Sorry about digging up such old thread, but as far as I'm concerned, I'd consider it as a plus of ASM6 - it makes debugging more straightforward and you can know where you made a mistake if assembly file closely resembles ROM in structure. And if you want modularity, you can always .include files that deal with different stuff.
Re: My recent experience with ca65, asm6, nesasm, and wla-dx
by on (#227880)
For quick sample it may be but for managing bigger projects ca65 is a must. As for order, it doesn't matter much and it become easier to manage with experience ;)
Re: My recent experience with ca65, asm6, nesasm, and wla-dx
by on (#227883)
I too prefer to organize my source code sequentially. Even when using ca65 I don't switch segments all the time, I basically switch once to each bank, in order, and .include all the code/data that's supposed to be there. That doesn't mean that the OPTION of having the assembler do some organization on its own is a bad thing.

Unfortunately, the one time I really needed ca65 to let me shuffle segments around, it couldn't do what I wanted, which was to automatically right-align arbitrarily sized chunks of ROM. You have to either use constant sizes or stich the binaries afterwards.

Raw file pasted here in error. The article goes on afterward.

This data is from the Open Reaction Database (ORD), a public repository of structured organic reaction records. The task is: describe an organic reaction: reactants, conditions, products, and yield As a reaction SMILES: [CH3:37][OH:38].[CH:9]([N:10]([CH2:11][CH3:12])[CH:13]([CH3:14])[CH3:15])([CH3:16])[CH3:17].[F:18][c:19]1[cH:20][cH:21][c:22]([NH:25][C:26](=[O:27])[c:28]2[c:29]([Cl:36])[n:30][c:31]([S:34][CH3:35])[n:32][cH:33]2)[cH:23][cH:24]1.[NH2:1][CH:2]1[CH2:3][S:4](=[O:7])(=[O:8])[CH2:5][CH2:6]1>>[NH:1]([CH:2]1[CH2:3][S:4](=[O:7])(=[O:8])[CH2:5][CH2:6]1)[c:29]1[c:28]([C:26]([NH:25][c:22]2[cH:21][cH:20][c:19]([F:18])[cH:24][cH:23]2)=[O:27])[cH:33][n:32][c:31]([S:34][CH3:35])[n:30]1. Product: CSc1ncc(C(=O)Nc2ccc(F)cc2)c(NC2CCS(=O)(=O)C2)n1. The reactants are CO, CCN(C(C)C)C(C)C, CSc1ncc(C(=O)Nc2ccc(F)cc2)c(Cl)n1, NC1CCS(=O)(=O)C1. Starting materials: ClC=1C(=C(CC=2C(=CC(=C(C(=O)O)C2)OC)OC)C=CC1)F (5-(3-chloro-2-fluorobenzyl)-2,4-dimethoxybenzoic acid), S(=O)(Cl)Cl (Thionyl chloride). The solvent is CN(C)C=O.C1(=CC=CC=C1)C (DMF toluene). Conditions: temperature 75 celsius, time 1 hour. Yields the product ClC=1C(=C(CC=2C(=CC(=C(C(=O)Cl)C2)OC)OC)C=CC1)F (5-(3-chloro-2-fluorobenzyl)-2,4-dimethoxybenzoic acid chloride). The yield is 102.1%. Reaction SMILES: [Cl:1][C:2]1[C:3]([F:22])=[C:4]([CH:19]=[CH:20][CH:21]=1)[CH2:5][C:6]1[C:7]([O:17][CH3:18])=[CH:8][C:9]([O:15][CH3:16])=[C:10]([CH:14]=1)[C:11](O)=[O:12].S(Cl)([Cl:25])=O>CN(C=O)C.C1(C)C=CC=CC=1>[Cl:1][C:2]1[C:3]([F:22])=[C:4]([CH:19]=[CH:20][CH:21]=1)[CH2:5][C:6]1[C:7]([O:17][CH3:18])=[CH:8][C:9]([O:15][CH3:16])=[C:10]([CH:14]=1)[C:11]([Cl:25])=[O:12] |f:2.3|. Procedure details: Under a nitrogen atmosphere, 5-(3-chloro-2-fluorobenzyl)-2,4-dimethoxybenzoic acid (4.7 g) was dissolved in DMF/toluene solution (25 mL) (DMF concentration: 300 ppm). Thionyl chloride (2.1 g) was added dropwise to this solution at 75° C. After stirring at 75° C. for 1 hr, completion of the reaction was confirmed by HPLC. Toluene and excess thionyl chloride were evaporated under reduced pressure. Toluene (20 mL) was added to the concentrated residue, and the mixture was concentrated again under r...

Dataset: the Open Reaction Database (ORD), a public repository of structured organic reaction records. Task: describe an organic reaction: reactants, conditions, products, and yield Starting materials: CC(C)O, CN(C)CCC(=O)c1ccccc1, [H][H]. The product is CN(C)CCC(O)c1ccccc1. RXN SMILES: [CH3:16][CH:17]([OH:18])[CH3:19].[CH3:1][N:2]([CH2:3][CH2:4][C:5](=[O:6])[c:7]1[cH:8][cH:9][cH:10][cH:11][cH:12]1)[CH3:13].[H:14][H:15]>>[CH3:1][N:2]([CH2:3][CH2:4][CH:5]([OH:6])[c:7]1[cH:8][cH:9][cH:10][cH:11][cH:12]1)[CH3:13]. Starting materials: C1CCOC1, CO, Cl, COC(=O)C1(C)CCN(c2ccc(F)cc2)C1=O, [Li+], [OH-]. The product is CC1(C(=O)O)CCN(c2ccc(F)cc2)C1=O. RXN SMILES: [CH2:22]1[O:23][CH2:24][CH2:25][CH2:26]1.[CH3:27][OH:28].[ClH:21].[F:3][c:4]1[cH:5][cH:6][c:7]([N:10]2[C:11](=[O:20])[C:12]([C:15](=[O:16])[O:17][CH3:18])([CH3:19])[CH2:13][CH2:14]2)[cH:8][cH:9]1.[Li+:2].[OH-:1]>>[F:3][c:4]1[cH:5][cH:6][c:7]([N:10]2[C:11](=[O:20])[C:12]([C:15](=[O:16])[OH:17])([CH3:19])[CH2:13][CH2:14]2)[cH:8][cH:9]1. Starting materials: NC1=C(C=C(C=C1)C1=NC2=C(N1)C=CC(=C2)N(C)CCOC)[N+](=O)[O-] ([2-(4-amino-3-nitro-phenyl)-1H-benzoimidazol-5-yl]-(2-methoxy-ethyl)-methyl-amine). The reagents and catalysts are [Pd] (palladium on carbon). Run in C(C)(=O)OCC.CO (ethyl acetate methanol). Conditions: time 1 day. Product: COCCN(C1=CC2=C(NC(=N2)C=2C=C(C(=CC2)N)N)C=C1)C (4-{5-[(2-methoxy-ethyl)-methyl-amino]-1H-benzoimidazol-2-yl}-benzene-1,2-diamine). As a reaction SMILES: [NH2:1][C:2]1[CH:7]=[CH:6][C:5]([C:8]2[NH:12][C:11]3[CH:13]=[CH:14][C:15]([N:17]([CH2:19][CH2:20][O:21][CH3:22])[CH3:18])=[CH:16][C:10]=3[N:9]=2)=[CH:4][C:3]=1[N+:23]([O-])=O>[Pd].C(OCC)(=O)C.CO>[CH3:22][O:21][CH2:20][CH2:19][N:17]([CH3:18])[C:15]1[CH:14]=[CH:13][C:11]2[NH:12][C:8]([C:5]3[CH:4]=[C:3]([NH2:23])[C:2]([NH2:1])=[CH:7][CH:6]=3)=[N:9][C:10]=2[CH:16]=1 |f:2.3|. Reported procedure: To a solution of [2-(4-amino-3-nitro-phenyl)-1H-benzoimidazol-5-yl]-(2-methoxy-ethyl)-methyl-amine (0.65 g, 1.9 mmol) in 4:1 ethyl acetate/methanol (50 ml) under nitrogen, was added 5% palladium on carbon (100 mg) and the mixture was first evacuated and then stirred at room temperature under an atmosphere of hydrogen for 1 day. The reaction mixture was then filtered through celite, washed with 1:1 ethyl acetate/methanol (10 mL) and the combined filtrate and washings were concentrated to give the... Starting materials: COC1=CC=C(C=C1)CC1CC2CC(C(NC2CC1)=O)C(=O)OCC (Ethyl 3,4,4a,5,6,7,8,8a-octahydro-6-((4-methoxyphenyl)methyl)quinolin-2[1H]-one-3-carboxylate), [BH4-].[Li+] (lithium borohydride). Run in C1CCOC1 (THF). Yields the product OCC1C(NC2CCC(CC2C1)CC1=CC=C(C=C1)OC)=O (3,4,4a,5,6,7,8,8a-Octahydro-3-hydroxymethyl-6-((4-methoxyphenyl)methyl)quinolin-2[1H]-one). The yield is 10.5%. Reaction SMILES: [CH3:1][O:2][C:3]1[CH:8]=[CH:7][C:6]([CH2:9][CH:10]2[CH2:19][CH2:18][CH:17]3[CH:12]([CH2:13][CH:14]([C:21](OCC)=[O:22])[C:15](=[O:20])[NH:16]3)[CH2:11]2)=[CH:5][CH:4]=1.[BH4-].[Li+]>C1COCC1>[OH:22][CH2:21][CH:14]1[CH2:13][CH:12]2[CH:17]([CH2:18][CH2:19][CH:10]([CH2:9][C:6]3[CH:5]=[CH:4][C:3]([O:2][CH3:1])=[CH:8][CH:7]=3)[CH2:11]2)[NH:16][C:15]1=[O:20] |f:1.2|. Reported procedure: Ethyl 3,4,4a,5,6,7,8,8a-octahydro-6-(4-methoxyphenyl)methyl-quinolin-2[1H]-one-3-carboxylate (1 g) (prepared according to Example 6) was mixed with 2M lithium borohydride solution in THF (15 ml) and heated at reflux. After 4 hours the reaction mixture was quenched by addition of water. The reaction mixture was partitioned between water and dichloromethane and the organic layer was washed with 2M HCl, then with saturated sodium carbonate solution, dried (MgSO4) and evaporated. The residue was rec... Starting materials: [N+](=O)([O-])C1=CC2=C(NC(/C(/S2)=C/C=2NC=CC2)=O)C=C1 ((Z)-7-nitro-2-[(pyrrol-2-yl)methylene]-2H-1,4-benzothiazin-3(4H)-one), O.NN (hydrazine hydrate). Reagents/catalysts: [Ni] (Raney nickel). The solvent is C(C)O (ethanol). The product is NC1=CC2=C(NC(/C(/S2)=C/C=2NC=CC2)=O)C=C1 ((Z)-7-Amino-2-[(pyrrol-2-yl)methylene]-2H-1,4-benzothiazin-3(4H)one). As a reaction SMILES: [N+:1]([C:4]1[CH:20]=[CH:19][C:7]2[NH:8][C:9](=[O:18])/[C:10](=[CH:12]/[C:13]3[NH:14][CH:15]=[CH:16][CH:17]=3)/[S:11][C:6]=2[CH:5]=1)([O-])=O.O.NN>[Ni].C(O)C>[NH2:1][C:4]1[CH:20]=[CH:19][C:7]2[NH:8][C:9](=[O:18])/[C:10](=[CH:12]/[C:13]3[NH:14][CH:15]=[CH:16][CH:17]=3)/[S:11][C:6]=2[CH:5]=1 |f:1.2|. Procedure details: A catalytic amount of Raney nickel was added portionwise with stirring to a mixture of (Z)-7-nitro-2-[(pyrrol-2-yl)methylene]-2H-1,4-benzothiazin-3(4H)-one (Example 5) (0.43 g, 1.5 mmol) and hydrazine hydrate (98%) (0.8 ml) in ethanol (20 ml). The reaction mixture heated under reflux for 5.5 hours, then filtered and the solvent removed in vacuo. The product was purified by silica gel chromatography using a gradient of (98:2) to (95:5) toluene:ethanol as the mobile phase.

I like how straightforward ASM6 is, and how versatile it is because it allows all kinds of expressions with all kinds of symbols, even in directives that affect the amount of generated code, such as IF, REPT and ORG. I still think ca65 is cool, but there are a lot of annoyances and limitations that arise from the fact it's single-pass and the mysterious ways in which macros are implemented.

Unfortunately, ASM6 lacks some things that are extremely useful in larger projects, such as any means to keep track of the memory banks each label belongs to. Another extremely annoying thing in ASM6 is how its anonymous labels break the scope of local labels, effectively making it impossible to use both in the same subroutine.
Re: My recent experience with ca65, asm6, nesasm, and wla-dx
by on (#227922)
tokumaru wrote:
Another extremely annoying thing in ASM6 is how its anonymous labels break the scope of local labels, effectively making it impossible to use both in the same subroutine.


I always found this extremely strange and bizarre, to the point of seeing it as a bug.
Re: My recent experience with ca65, asm6, nesasm, and wla-dx
by on (#227927)
Yeah, forcing users to choose between nameless and local labels doesn't seem like an intentional design choice, but who knows? I haven't seen anyone being bothered by this over the years besides me...
Re:
by on (#227931)
Memblers wrote:
I used DASM before, I left it then because it didn't have incbin (it does now though), it seemed good but I was a newb at the time and wasn't using macros or any kind of fancy stuff yet. If it's got good macro support (I don't remember), it should be just fine.


It depends on what you want out of the macros, but they're decent. Maybe not as big and magical and complex as ca65, but they're not terrible.